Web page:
Clinical Implications

So what is the clinical relevance of identifying patients with GS vs those with CD? Is it possible that changes in the innate immune system may precede or accompany the progression of CD and other autoimmune conditions? Based on the current research, it may be too soon to tell. However, investigations have demonstrated that the expression of various TLRs is increased in the small intestinal mucosa of patients with CD, which may lend support to this idea.6 The typical lesions found in the intestines of patients with CD are thought to be mediated by both innate and adaptive immune pathways. Based on the landmark study3 already cited, it seems that GS is associated with prevalent activation of an innate immune response.

When possible, I believe that it is essential to differentiate between GS and CD (tolle causam). It is important for many obvious reasons to understand if you are working with an autoimmune disorder like CD because it can lead to other secondary disorders (thyroid disorders, infertility, etc), not to mention the importance from a genetic and family history standpoint. More and more research has been demonstrating the adverse effects that gluten can have on an increasing percentage of the population. These often include your typical gastrointestinal symptoms, such as gas, bloating, abdominal pain, diarrhea, and constipation. However, many other extraintestinal symptoms involving psychiatric and neurologic manifestations can often present as well. Neurologic manifestations of GS with or without enteropathy are also common. These clinical manifestations can vary, but the most common syndromes involve peripheral neuropathy and cerebellar ataxia. Earlier detection of GS could provide remarkable benefits to patients with neurologic manifestations.7 Finally, Table 2 gives an immunologic overview of the innate immune system vs the adaptive immune system.8

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New research has enhanced our understanding of GS and CD and has shown them to be 2 distinct entities. More double-blind placebo-controlled studies are necessary to further our understanding of GS and to search for specific biomarkers for a proper diagnosis because there is still much we do not know in this regard. The objectives of this article were to inform the clinician about this new research, to further our understanding of these conditions, and to better equip us in the care of our patients. I believe that this information is valuable to our patients as well because it gives credence to what they often experience but rarely have acknowledged by other medical professionals, especially those in allopathic medicine. As NDs, we already have diagnostic tools and specialized testing that we use to detect gluten sensitivities and are in an excellent position to help this growing population of individuals.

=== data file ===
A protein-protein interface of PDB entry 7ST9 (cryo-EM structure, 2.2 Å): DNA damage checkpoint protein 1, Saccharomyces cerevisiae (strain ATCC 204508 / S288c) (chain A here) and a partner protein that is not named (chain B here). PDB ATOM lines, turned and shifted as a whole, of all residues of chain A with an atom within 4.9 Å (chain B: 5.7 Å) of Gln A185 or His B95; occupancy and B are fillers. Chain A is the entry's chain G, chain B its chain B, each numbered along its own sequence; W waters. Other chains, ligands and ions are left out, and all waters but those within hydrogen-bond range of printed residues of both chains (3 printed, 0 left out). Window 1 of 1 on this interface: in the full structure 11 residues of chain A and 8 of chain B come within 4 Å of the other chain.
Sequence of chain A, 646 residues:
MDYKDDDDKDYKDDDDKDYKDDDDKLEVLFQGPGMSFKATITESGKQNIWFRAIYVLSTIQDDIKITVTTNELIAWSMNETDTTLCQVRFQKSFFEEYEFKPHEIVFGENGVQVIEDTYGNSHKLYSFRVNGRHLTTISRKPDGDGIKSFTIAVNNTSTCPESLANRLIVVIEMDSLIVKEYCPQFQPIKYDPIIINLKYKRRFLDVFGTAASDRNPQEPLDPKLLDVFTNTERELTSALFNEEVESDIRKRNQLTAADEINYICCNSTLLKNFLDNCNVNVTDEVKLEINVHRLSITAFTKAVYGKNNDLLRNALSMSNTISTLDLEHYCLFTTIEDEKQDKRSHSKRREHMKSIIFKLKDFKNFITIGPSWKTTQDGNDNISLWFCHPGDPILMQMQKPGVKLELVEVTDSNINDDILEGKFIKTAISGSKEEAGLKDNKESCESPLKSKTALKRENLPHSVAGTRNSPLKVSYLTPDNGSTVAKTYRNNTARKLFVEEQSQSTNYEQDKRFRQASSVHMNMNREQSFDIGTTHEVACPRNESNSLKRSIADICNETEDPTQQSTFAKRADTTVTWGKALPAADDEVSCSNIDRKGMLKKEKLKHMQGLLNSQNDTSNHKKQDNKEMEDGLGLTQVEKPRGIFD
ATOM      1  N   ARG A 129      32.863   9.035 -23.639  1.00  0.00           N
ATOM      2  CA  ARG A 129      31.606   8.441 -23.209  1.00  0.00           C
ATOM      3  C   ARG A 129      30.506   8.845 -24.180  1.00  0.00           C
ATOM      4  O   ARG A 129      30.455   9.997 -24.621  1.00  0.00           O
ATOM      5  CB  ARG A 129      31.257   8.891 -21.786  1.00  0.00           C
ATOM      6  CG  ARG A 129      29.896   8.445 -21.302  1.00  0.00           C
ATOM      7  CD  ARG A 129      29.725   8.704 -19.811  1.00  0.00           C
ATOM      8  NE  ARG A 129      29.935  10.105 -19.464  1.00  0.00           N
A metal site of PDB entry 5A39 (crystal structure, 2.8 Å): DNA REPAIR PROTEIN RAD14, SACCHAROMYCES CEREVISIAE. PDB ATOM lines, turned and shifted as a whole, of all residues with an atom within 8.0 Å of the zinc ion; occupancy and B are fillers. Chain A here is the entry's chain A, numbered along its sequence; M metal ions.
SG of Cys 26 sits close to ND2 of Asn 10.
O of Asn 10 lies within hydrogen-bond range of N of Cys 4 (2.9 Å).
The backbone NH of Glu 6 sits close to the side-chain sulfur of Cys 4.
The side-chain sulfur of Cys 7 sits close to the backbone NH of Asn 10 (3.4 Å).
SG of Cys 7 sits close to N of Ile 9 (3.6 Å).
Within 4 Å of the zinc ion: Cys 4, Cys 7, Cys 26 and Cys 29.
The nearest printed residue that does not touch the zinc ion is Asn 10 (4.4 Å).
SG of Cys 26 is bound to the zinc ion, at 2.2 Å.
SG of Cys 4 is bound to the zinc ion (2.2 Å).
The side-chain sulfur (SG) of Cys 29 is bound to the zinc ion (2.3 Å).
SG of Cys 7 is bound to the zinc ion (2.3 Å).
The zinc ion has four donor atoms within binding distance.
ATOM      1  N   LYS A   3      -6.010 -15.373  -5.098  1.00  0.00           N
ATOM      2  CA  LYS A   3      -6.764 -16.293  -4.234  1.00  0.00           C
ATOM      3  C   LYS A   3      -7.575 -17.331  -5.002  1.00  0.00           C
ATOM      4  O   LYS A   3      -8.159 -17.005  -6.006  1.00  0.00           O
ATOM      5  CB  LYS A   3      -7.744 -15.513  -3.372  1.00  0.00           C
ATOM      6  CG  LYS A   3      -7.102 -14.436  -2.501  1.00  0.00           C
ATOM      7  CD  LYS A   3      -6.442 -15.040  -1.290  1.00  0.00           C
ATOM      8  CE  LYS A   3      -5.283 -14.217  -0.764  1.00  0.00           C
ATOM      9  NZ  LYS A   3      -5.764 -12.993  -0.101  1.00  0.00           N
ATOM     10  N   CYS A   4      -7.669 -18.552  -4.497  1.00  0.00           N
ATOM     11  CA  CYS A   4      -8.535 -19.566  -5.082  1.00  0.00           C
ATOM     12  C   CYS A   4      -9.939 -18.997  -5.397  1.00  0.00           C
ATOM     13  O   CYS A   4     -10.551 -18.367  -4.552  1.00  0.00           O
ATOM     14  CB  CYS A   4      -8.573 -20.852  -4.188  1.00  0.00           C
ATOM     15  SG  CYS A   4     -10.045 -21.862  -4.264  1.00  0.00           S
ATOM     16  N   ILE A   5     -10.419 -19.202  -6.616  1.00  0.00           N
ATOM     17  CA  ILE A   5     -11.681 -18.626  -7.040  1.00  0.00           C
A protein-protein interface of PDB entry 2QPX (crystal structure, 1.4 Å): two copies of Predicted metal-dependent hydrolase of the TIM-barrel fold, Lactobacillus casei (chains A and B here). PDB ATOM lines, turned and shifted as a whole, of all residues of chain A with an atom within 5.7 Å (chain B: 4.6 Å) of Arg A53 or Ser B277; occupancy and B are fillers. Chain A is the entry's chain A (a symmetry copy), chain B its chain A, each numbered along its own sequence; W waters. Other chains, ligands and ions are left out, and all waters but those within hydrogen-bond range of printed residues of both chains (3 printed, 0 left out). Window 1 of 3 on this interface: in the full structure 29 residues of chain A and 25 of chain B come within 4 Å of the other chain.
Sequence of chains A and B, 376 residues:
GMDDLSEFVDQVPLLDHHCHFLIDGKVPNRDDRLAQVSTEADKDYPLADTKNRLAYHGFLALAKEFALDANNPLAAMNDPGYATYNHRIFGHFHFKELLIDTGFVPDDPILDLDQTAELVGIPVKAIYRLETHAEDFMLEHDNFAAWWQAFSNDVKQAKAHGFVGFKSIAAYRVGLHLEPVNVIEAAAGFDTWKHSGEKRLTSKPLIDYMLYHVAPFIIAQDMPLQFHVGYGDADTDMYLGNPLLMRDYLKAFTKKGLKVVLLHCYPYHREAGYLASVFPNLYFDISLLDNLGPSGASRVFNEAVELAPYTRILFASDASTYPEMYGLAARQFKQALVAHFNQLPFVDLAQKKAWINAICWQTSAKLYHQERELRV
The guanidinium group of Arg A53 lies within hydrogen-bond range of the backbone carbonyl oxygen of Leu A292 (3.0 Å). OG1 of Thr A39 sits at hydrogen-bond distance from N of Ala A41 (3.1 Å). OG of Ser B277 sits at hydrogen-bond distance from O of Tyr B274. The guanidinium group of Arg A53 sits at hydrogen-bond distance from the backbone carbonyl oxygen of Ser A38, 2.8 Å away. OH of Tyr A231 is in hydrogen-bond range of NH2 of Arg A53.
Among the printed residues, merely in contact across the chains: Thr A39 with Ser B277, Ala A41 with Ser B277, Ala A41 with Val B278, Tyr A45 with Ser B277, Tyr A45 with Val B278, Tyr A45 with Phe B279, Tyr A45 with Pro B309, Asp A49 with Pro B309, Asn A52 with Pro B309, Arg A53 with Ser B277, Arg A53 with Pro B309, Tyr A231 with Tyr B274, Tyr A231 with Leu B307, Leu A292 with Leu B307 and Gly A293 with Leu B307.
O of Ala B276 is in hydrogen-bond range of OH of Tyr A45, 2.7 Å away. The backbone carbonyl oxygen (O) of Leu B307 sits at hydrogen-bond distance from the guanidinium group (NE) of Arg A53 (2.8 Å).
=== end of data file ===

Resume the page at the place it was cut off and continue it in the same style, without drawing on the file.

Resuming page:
Nate Champion, ND is a graduate of Southwest College of Naturopathic Medicine & Health Sciences, Tempe, Arizona. He is founder and co-owner of Champion Naturopathic Health, LLC, Minnetonka, Minnesota. Dr Champion has a private practice in Minneapolis, Minnesota, with a special focus in digestive disorders, particularly inflammatory bowel disease. In addition to his practice, he regularly reviews research and writes reports on natural medicine for a private health advisory company. For more information, please visit and



1. Jackson JR, Eaton WW, Cascella NG, Fansano A, Kelly DL. Neurologic and psychiatric manifestations of celiac disease and gluten sensitivity [published online ahead of print August 30, 2011]. Psychiatr Q. doi:10.1007/s11126-011-9186-y. Medline:21877216

2. Tanabe S. Analysis of food allergen structures and development of foods for allergic patients. Biosci Biotechnol Biochem. 2008;72:649-659.

3. Sapone A, Lammers KM, Casolaro V, et al. Divergence of gut permeability and mucosal immune gene expression in two gluten-associated conditions: celiac disease and gluten sensitivity. BMC Med. 2011;9:e23. Accessed November 17, 2011.

4. Castellanos-Rubio A, Santin I, Irastorza I, et al. TH17 (and TH1) signatures of intestinal biopsies of CD patients in response to gliadin. Autoimmunity. 2009;42:69-73.

5. Sapone A, Lammers KM, Mazzarella G, et al. Differential mucosal IL-17 expression in two gliadin-induced disorders: gluten sensitivity and the autoimmune enteropathy celiac disease. Int Arch Allergy Immunol. 2009;152:75-80.

6. Szebeni B, Veres G, Dezsofi A, et al. Increased mucosal expression of Toll-like receptor (TLR)2 and TLR4 in coeliac disease. J Pediatr Gastroenterol Nutr. 2007;45(2):187-193.

7. Hernandez-Lahoz C, Mauri-Capdevila G, Vega-Villar J, Rodrigo L. Neurological disorders associated with gluten sensitivity. Rev Neurol. 2011;53(5):287-300.

8. Mayer G. Immunology Textbook. 7th ed. Accessed November 16, 2011.